A 17-year-old girl in India committed suicide by drinking poison on Wednesday, following a gang rape by at least three men back in November. The teen named the three alleged rapists, who have since been arrested by police, in her suicide note and blamed them for causing her death.
According to CNN, the girl was allegedly gang raped on November 13, during the Hindu festival of Diwali. According to her family, police did not register a formal complaint until two weeks later and pressured the girl not to press charges. Two officers involved in the case have since been fired, while a third has been suspended, over the mishandling. Keep reading »
Anisa, a young
Afghani Afghan woman who had just completed the 10th grade, was murdered outside her home on Sunday, hit by six or seven bullets in her stomach. She had already survived a previous assassination attempt one day prior — likely for being a young woman who dared to make a life for herself. Keep reading »
Last week an anonymous prosecutor who has prosecuted a domestic violence caseload explained to us, from her professional point of view, how we should respond when we have friends or family members in abusive relationships. Some of the comments objected to her use of the pronoun “he” as the aggressor and “she” as the victim. Here the prosecutor, who requested anonymity, is back to respond.
Absolutely, men can be and are victims of domestic violence. The choice to use the pronoun she exclusively was a choice that I made as the author because the majoriy of reported domestic violence victims are women. The data also shows that women are more likely than men to report incidents of domestic violence, according to Measuring Intimate Partner Violence by National Institute of Justice. Keep reading »
As if dealing with a cheating and violent husband is not enough to endure, a Bangladeshi woman had acid thrown into her face by her husband when she dared to divorce him.
Nurbanu, 36, discovered her husband with another woman and divorced him — only to find herself doused in acid by him eight days later. Now, blind and with a completely scarred and mutilated face, Nurbanu has been forced to remarry her husband. Keep reading »
Somebody wasn’t very happy that R&B singer/domestic abuser Chris Brown was going to be performing in Stockholm, Sweden, so they took to the streets and created posters of their own to advertise the event. There is something a tad icky about exploiting Rihanna’s beaten and bruised face to make a point about Brown, but I’ll let it slide because the overarching message is so important: If you’re supporting Chris Brown, you’re supporting violence against women.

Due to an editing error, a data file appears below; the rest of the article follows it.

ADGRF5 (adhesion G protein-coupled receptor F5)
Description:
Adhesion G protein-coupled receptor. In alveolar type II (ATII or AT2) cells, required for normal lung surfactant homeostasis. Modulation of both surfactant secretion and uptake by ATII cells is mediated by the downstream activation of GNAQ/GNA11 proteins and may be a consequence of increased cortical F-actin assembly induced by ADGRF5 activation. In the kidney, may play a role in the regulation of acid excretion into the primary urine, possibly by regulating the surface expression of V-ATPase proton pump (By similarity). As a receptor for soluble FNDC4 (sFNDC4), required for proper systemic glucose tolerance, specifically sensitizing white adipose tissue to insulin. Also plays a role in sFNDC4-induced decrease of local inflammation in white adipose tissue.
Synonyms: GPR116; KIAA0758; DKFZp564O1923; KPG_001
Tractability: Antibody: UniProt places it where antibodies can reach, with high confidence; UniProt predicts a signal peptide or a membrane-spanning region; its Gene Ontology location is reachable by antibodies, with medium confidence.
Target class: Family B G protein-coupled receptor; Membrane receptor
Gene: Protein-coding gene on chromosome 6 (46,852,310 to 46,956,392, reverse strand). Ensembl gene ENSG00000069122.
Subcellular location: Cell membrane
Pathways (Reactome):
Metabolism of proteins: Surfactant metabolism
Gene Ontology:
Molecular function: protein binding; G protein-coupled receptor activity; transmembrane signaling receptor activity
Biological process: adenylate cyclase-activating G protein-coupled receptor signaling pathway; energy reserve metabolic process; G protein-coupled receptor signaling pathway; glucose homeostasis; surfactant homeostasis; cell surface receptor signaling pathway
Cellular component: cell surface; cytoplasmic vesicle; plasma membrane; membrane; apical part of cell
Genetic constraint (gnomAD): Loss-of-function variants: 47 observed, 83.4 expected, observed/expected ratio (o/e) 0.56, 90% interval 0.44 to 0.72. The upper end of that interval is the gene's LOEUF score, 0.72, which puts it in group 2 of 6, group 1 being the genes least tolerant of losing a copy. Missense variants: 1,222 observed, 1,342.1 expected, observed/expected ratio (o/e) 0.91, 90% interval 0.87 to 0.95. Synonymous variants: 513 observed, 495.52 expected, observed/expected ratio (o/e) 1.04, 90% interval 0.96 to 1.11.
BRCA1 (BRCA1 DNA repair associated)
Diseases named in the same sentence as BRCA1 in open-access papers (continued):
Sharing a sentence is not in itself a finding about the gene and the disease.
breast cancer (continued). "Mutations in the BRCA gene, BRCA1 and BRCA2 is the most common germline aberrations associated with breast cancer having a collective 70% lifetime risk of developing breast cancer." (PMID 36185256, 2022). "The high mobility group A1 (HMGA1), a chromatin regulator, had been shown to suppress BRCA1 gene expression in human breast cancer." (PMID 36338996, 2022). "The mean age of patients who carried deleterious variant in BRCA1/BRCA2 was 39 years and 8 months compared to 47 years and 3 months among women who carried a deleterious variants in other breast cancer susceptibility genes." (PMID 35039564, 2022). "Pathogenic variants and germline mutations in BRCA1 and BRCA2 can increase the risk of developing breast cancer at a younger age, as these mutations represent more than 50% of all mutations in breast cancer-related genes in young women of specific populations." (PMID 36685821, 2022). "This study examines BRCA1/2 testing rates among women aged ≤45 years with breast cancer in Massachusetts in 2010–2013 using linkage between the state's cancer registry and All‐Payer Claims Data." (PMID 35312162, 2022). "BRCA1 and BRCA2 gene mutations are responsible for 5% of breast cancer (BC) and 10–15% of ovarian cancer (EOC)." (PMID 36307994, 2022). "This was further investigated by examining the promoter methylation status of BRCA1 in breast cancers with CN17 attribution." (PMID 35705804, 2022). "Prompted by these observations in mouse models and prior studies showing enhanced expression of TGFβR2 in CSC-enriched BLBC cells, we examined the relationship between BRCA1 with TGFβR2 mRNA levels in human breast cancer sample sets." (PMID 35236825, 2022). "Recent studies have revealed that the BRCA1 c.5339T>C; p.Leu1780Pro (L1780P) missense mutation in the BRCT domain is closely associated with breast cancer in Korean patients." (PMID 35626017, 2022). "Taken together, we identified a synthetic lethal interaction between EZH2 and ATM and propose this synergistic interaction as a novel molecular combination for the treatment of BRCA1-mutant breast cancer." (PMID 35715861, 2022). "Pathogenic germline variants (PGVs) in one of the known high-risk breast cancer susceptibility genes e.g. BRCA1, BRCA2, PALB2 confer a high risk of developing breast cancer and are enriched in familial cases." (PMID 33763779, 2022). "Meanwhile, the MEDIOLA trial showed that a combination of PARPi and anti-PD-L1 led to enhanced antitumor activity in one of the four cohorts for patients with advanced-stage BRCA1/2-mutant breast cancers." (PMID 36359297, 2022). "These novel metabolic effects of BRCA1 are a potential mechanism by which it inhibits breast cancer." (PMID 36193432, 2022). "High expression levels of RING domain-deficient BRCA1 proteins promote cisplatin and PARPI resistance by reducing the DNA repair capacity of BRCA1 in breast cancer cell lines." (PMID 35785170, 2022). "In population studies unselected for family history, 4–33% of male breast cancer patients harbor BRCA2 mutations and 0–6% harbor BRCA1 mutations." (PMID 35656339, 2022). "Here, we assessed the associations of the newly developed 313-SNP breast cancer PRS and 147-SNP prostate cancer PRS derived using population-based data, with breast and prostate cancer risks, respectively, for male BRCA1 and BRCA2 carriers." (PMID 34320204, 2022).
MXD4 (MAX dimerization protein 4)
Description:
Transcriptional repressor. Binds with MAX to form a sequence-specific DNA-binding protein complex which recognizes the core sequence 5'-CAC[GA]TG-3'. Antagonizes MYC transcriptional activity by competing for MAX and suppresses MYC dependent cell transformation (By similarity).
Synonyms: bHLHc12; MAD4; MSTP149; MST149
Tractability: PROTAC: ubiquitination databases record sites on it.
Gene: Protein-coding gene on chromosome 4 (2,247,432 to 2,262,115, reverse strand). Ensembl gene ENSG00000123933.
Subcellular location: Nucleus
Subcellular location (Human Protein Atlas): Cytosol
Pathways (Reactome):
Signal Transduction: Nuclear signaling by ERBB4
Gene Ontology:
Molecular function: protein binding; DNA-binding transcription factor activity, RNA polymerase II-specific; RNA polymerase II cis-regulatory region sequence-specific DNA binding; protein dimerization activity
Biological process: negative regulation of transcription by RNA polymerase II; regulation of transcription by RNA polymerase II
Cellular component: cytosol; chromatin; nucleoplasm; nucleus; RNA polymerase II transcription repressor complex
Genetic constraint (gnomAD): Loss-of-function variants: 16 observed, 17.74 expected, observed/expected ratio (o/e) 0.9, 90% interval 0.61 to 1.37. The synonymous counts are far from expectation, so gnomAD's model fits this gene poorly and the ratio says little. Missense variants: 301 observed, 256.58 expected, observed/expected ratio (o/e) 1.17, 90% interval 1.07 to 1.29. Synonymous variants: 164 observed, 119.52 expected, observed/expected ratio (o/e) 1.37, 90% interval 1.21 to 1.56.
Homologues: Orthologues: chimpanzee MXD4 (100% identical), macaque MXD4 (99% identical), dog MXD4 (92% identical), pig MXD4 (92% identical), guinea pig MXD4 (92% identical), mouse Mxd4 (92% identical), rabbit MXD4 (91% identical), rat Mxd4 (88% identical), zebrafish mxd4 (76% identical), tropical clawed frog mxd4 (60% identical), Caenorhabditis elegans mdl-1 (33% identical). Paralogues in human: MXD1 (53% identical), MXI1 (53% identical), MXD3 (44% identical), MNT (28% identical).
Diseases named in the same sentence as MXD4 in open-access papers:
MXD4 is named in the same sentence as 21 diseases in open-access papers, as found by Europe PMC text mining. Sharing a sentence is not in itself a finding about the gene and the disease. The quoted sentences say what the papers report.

When the Arab Spring hit in early 2011, no one could have guessed what it might have meant for women’s rights in Egypt. But as the country continues to feel its way through a revolution, there is one surprising outcome — several citizen’s groups are now patrolling the streets of Cairo, and taking action against men that perpetrate violence against women.
If anything, the uprising has made violence and harassment against women more visible, say officials, and that’s spurred residents into action. Teenage boys as young as 16 are even joining the patrols. The groups are in response to a culture of government and police inaction, bolstered in part by a former regime that touted that violence against women was a non-issue in Egypt.
Keep reading »
After a woman in his community was murdered in a domestic violence incident, KHON News Hawaii anchor Jai Cunningham decided to take a stand. Cunningham, who admits that he himself was a victim of domestic violence, wanted to make a visceral, tangible gesture that would get people to stop and think about domestic abuse. So he shaved his head on air. And he promised that any time another woman or child is killed by domestic violence, he will shave it again. Cunningham’s gesture is aimed at reminding viewers that domestic violence happens all the time, all around us. [YouTube]
I have something to say to my lady blogger friends who write about domestic violence. Please tread more carefully with your words, and please don’t be so sure you know what you’re talking about. Unless you a) have been in an abusive relationship or b) are a professional who is trained to treat people in abusive relationships, you could be doing more harm than good.
The most recent debate that had my hair standing on end was the conversation that erupted around Dr. Drew Pinsky’s comments on Lance Bass’ new SiriusXM radio show. Keep reading »
I was horrified to read this week that a 73-year-old woman was raped in broad daylight in Central Park.
Read that again, let it sink in: a 73-year-old woman was raped in broad daylight in Central Park.
According to news reports, the woman goes to Central Park every day and sits on a bench, birdwatching. Last week she witnessed a man in the bushes masturbating, so she took his picture — presumably to show to police. He came up to her after being photographed and demanded she hand over the film, but she refused.
Then Tuesday around noon, she was back in the park and the same man confronted her, asked “You remember me?” and then savagely beat and raped her, vaginally and rectally. He ran off with her bag, which contained her camera, and tried to steal her watch, too. The elderly victim was discovered lying in the ground by a fellow birdwatcher, who called 911. (He was arrested yesterday.) Keep reading »